Generally, an employee may display religious symbols, text, decorations, or materials in their work area as long as they do not interfere with workplace operations, create a safety hazard, or impose on the rights of others. An employee whose workspace is in public-facing areas of the University (such as a receptionist, for example) may be more restricted in what religious symbols, text, decoration, or materials may be able to be displayed in such work areas, consistent with departmental needs.

Generally, employees may pray openly and use religious greetings if these actions do not impose on the rights of others, require others to participate in the religious prayer or activity, or interfere with academic or workplace duties.

Yes, with relevant approvals and by following established procedures for engaging in extracurricular groups, such as room reservations and space usage. For employees, such study may occur during breaks and during non-work time.


The university policy for religious observance covers students for holy days that last up to two days. For longer periods of observances, students should contact the Office of Religious and Spiritual Life for advice and support.

USC strives to accommodate all reasonable religious accommodation requests from students but may need to balance competing interests and constraints. In cases of conflict, USC will work with those involved to find a reasonable solution that respects all parties’ religious beliefs.

The university is committed to respecting and accommodating the religious practices of all students. The university may provide a range of accommodations to ensure that the needs of different religious groups are met.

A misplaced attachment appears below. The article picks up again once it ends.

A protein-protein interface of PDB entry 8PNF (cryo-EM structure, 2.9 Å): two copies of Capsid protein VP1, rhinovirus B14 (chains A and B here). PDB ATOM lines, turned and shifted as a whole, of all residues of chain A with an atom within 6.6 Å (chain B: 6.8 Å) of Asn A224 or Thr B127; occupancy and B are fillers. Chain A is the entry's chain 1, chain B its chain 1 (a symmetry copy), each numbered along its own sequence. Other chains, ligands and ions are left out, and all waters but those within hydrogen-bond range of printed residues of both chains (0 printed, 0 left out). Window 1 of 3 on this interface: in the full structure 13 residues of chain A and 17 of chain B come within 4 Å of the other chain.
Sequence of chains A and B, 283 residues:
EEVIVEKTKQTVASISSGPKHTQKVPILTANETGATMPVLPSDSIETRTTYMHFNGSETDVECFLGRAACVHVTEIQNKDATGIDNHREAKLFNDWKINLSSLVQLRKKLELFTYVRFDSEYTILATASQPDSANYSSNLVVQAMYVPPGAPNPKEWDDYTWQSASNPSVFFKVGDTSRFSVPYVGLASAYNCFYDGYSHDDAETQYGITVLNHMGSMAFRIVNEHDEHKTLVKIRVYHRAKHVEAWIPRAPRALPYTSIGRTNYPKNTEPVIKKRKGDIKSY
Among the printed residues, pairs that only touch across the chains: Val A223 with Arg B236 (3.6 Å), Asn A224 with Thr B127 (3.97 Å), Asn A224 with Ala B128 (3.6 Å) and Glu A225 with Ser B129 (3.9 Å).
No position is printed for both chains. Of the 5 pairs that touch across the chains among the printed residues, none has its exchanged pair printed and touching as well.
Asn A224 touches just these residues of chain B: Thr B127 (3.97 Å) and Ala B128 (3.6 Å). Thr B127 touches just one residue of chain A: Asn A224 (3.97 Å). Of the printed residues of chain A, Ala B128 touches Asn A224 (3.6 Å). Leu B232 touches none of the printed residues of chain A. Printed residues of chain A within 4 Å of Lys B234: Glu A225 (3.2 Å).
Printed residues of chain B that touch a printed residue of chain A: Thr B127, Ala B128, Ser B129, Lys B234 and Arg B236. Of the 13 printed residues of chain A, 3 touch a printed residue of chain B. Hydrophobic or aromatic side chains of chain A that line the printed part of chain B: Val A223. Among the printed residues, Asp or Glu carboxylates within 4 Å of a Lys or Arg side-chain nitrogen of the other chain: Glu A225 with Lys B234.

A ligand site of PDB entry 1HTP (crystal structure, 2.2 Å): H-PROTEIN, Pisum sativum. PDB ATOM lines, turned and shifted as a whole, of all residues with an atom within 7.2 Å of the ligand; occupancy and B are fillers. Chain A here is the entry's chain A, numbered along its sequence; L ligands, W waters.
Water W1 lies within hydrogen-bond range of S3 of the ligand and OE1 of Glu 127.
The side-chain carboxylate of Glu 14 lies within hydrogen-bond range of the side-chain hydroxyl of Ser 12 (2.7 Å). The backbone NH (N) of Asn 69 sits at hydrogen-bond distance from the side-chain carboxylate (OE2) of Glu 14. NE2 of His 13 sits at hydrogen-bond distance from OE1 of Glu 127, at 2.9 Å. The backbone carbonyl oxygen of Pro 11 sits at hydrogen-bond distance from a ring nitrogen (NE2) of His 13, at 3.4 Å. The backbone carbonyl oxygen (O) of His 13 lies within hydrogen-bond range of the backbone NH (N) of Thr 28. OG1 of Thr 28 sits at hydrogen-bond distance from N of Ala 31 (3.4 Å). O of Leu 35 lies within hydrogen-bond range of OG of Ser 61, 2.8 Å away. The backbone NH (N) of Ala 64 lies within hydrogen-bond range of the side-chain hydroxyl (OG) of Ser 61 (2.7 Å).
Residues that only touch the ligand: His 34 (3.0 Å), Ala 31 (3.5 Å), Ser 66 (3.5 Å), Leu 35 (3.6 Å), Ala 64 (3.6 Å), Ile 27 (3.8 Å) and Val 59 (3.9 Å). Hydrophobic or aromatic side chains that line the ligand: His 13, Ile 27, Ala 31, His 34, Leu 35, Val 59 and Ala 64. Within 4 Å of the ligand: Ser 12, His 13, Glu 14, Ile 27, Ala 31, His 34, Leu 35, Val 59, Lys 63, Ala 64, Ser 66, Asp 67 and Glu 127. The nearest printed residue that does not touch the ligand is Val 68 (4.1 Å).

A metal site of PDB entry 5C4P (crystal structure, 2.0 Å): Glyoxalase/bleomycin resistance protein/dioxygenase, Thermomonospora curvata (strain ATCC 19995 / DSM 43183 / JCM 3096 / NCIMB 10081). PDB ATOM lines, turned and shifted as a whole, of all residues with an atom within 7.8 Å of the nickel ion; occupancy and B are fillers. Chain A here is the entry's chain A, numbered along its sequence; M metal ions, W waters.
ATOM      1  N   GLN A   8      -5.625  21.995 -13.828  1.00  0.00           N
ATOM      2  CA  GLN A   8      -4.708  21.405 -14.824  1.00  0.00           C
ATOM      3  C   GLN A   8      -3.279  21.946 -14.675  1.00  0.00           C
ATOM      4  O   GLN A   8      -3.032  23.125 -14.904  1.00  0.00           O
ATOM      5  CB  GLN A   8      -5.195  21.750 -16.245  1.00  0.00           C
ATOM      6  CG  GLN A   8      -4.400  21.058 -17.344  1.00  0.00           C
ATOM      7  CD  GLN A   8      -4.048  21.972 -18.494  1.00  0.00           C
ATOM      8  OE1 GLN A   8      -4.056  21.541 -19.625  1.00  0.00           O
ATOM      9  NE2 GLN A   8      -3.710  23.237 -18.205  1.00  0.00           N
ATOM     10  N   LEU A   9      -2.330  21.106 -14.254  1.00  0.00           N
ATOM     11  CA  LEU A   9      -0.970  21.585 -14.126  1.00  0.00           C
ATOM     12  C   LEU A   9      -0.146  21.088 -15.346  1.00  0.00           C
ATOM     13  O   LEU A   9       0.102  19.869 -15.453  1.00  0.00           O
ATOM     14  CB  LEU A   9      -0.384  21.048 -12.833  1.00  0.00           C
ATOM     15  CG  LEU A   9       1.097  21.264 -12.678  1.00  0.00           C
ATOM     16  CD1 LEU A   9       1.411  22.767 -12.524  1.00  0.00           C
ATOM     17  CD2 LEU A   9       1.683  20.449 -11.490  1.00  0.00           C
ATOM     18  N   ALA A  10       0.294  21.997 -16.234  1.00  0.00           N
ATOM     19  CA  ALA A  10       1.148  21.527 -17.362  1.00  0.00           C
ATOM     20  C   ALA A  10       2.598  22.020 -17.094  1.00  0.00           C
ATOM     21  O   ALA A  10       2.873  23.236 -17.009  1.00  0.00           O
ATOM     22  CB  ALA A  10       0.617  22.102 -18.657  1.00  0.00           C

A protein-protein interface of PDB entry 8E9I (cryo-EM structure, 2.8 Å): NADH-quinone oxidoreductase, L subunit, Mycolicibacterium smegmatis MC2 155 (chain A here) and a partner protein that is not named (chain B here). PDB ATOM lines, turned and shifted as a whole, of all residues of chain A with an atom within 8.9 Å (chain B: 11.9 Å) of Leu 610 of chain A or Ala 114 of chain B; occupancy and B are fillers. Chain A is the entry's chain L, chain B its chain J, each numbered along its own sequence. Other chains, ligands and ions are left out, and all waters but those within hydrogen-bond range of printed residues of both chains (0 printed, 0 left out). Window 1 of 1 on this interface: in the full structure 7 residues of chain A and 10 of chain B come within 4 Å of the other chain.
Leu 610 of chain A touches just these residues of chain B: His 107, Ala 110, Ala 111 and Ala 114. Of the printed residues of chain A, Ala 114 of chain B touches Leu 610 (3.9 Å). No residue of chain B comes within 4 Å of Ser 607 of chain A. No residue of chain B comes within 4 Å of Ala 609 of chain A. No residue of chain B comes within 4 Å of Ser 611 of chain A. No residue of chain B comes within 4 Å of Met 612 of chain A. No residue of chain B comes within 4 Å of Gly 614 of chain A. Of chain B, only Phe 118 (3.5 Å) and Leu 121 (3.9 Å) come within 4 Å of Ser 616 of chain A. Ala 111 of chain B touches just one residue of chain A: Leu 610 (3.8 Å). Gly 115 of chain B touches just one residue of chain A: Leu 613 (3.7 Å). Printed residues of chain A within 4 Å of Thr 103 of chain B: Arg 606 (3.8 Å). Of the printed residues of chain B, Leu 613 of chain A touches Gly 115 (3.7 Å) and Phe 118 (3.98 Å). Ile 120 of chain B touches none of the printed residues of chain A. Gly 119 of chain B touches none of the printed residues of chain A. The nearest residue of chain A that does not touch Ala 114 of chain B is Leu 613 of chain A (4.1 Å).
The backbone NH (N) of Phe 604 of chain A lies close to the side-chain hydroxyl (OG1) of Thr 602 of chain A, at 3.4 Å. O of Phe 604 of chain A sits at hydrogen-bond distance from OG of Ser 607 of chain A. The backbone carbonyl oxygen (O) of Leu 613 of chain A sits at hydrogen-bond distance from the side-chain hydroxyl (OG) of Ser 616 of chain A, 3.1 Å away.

If you believe your religious rights have been violated, you can seek assistance from the Office for Equity, Equal Opportunity and Title IX. They are dedicated to addressing such matters and can offer students with valuable guidance on how to proceed. Moreover, the Office of the Ombuds and WorkWell Center provide employees with a confidential environment where they can freely express their concerns.

If a religious accommodation conflicts with a university policy, the university will work with the student or employee to find an alternative solution that respects religious beliefs while still meeting the university’s needs.


Yes. USC understands the importance of accommodating religious attire and symbols. Although some departments may have specific dress requirements for safety or specialized activities, we uphold an environment that respects religious practice. Faculty are urged to accommodate students’ needs for religious clothing, head coverings, or items like prayer rugs in class.

Yes. Students who carry or wear Kirpans in residence halls should contact the Office of Religious and Spiritual Life for accommodation.

Yes. At USC, we understand that Indigenous students may require accommodations related to the burning of sage and provide designated areas on campus where Indigenous students can safely burn sage. We also offer guidance on the cultural significance of sage and proper burning techniques.


No. Like other universities, USC may not charge students or employees for reasonable religious accommodations.

If a religious accommodation would cause an undue financial burden on USC, the university will work with the student to find a reasonable solution that meets the student’s religious needs while minimizing the financial impact to the institution.